to life. on marriage, latinos were decisive to pass proposition eight in california, 53% of latinos voted for proposition eight in california. we are extremely conservative. i think, and we also have to understand there's some difference between the old latino community of say 20, 30 years ago what i call the cesar chavez a team community, and, the new york, the puerto ricans in new york and chicago, and those in the southwest, been in the u.s. since the was basically took half of mexico. and the new latino population which is foreign-born, 40% foreign-born, and the rest of the children of immigrants. very conservative. i know when asked about government they may give answers that are not extraordinary, but sometimes we get tangled, caught up with polls. resort have seen in this election cycle. and i think with latinos we cite polling with specific issues but is that a better understanding of where they're coming from you will get an understanding of why they're answering the questions that way. but i believe with the latino community, we lost the latino vote because of immigration. if we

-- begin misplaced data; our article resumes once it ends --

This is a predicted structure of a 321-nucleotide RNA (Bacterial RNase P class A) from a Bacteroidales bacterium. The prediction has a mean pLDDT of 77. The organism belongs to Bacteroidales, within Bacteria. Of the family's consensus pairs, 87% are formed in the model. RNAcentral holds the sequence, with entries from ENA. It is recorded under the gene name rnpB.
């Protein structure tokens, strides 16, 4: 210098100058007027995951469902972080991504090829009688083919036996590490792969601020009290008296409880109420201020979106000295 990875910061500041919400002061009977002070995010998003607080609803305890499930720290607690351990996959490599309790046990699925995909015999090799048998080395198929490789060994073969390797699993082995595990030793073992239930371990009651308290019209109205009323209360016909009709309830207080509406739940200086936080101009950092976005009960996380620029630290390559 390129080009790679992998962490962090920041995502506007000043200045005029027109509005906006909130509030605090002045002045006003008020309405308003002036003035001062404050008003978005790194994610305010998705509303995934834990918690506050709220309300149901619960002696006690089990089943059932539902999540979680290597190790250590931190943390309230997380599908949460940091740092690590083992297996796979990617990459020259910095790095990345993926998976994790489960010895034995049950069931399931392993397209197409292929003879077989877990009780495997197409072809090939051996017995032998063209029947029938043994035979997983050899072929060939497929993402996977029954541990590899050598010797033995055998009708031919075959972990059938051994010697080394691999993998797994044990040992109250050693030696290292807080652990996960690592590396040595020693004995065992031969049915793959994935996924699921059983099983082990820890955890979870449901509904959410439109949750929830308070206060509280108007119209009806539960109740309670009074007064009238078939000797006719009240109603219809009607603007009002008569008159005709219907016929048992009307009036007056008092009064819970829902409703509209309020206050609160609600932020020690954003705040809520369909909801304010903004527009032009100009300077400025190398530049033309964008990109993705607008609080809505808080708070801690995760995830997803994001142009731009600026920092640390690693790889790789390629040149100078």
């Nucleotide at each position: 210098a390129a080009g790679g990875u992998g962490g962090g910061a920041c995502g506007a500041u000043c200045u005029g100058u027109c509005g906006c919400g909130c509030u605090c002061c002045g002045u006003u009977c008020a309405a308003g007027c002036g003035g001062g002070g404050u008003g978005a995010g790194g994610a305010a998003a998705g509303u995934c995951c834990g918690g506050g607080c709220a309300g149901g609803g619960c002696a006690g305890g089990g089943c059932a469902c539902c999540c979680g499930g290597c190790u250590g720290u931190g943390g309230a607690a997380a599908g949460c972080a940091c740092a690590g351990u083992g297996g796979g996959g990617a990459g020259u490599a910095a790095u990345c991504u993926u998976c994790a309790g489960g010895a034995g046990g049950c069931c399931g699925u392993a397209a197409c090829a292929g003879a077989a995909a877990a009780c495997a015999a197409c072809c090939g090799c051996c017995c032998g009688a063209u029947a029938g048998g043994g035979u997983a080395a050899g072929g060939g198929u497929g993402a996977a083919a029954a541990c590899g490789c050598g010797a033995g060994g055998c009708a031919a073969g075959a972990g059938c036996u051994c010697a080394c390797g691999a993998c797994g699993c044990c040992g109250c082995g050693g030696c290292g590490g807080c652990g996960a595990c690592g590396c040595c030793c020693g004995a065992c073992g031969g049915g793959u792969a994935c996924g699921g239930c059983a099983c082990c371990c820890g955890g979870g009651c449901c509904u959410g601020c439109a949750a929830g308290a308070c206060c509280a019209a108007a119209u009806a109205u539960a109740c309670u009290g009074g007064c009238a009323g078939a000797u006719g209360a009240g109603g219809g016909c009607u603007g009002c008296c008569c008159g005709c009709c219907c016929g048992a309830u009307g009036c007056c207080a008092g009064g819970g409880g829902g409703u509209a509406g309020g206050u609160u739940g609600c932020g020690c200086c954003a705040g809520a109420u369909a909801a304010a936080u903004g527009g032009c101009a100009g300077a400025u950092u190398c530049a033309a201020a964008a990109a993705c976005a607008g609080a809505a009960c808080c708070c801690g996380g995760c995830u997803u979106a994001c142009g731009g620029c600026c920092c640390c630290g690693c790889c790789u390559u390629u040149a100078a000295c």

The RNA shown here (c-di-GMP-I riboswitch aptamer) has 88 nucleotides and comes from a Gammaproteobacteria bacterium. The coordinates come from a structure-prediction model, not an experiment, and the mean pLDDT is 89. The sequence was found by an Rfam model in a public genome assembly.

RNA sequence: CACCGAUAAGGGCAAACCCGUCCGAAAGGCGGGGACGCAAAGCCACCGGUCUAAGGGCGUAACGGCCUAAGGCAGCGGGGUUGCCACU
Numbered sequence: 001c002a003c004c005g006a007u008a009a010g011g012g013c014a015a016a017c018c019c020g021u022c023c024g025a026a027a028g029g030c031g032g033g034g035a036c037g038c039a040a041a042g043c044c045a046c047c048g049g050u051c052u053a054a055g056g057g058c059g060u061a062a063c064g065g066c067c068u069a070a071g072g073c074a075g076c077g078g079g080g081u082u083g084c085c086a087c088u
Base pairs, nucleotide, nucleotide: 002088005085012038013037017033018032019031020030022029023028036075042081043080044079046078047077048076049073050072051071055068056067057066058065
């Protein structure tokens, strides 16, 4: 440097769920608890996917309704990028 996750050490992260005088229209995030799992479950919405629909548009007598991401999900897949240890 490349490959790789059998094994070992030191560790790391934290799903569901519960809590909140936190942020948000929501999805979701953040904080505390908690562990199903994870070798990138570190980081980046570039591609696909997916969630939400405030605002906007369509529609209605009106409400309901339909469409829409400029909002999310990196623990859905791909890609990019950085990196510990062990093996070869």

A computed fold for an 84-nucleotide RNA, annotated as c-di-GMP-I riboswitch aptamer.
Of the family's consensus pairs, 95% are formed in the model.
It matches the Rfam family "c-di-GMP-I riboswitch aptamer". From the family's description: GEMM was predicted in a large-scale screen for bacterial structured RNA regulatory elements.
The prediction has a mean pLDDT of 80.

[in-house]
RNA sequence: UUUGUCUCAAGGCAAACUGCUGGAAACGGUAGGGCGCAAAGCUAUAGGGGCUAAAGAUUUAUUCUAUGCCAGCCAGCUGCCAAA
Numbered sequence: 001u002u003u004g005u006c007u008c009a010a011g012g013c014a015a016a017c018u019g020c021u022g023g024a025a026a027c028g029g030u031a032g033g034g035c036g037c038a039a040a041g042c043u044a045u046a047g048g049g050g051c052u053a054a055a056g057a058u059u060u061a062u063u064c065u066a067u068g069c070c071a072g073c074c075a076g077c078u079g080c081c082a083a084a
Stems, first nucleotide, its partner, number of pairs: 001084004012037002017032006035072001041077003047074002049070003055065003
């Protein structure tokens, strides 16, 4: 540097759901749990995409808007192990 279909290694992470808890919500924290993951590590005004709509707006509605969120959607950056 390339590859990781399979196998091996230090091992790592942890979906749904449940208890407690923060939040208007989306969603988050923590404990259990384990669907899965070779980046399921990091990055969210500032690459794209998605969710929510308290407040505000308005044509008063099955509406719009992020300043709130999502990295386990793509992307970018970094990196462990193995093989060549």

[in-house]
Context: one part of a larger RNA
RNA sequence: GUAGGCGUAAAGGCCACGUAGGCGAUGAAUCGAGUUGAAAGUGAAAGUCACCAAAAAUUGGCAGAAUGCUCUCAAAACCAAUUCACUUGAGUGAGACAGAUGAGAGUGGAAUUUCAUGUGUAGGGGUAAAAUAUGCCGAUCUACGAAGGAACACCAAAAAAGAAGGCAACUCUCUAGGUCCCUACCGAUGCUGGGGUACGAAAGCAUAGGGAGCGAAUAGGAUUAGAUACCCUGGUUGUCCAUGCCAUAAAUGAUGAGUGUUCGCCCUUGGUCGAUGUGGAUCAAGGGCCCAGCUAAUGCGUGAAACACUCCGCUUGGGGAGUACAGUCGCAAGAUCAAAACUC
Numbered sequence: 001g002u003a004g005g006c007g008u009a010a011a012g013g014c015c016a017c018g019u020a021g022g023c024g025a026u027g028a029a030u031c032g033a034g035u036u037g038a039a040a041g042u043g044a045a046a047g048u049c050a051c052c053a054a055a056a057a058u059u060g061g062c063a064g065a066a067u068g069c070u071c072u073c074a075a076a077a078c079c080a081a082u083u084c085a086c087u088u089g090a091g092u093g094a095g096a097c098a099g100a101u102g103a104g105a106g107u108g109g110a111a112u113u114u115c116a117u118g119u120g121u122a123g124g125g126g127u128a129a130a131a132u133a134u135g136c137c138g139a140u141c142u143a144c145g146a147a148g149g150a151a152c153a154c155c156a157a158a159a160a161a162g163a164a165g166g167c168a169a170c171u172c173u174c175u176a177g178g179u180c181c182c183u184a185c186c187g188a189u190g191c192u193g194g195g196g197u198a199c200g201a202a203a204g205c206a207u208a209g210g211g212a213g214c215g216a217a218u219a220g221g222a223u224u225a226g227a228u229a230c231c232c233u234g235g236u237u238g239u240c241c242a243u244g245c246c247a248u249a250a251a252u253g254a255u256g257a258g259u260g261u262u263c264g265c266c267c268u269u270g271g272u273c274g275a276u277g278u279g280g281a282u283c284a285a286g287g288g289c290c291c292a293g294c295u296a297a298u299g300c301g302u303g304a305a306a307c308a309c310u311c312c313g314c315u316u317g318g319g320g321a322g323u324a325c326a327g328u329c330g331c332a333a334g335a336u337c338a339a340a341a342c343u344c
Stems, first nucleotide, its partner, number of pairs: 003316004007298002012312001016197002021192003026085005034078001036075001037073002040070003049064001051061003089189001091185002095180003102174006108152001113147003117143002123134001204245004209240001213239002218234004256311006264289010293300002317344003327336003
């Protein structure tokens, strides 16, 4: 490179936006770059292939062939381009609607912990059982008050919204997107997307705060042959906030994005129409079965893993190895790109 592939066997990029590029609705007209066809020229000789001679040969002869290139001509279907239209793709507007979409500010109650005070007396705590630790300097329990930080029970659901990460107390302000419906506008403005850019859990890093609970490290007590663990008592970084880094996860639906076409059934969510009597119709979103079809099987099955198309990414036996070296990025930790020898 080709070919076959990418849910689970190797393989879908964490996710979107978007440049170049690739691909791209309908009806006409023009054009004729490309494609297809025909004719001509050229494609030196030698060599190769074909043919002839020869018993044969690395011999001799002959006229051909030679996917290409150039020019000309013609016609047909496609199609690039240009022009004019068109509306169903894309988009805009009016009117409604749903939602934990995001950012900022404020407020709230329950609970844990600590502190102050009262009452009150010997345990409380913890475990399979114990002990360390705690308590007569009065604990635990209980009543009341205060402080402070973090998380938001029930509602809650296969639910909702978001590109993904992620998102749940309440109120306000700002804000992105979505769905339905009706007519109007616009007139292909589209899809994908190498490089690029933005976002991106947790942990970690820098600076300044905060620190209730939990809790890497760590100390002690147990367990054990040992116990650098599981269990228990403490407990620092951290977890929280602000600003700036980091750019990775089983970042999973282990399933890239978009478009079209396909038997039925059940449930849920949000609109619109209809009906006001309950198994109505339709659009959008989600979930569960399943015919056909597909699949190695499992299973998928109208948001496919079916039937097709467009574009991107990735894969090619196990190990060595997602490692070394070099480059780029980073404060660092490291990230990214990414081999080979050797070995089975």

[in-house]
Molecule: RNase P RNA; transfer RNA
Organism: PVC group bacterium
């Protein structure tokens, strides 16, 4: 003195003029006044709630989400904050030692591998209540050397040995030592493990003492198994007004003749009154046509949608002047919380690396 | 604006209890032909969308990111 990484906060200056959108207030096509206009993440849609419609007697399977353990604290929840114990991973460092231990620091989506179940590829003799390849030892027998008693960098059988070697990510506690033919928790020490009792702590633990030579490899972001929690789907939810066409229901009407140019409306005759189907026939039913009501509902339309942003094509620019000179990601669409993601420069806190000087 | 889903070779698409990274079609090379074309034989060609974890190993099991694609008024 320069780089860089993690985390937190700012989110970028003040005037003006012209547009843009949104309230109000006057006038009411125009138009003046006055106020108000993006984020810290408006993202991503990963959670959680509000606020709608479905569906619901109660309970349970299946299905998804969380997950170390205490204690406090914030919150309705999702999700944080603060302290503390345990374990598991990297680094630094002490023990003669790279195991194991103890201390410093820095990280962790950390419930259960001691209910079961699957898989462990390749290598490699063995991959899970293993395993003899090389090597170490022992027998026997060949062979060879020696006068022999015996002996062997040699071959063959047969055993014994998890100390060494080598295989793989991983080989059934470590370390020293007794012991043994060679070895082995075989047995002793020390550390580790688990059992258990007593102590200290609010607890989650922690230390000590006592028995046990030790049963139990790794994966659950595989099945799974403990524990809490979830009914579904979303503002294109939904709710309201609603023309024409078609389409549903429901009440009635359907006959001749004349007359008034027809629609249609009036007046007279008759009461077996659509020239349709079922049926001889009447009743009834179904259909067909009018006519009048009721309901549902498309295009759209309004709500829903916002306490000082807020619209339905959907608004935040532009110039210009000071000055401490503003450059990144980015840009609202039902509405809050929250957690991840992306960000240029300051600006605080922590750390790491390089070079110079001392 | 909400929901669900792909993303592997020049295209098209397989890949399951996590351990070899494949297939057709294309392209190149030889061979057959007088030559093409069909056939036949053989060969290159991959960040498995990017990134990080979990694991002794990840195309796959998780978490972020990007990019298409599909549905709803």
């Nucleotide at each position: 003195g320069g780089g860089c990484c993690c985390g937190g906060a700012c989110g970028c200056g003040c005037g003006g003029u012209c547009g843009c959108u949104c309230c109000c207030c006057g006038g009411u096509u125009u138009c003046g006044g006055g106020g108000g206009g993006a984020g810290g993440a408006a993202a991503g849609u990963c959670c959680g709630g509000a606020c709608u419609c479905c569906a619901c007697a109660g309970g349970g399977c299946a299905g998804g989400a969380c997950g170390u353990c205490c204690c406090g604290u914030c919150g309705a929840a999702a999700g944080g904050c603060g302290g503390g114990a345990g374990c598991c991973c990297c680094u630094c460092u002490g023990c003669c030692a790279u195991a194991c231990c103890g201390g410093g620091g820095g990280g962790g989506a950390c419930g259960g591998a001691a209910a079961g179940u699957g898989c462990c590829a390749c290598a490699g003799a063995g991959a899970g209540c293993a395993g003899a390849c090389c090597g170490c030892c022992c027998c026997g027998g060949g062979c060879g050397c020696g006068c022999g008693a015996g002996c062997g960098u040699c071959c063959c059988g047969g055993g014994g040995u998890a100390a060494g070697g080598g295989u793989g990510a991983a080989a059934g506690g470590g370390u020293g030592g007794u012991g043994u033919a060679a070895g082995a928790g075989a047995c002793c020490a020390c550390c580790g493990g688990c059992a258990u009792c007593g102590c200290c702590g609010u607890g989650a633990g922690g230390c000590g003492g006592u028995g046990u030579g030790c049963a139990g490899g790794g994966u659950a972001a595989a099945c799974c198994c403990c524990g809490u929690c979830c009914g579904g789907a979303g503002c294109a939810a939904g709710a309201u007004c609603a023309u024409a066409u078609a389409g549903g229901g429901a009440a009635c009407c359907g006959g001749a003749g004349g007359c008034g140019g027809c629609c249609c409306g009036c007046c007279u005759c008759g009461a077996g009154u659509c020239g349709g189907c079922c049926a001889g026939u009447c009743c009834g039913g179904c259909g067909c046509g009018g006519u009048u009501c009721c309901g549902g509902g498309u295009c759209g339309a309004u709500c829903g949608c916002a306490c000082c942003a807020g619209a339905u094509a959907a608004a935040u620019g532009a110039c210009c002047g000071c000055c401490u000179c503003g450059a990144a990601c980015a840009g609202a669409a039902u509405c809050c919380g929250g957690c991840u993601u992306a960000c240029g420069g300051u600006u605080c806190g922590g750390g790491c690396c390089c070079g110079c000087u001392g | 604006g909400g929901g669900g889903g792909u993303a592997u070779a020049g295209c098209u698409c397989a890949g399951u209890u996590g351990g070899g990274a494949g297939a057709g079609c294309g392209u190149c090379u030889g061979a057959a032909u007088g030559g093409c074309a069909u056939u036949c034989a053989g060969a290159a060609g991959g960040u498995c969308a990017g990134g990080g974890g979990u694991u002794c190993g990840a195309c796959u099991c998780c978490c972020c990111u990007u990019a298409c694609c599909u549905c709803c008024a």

university of california san diego, certificate in music and political philosophy from the university and soviet armenia, and his doctorate in international relations from oxford university what he was a marshall scholar. to my any of his richard solomon who is the assistant of state for for east asia and pacific affairs in 1989-1982 for president george h. w. bush. he served as president of united states institute of peace since 1993 during which time he oversaw its growth into a center of international conflict management analysis in applied programs. during his service in government doctor solomon negotiate the cambodia peace treaty, the first united nations permanent peacemaking agreement, a leading role in a dialogue commission issues between the united states and the koreans. helped establish aipac, the asia-pacific economic cooperation initiative ambiguous negotiations, japan, mongolia and vietnam on important bilateral issues. in 1992-93, doctor solomon shoulda susan glasser to the philippines recorded the closure of the u.s. naval bases and the new framework bilateral and reg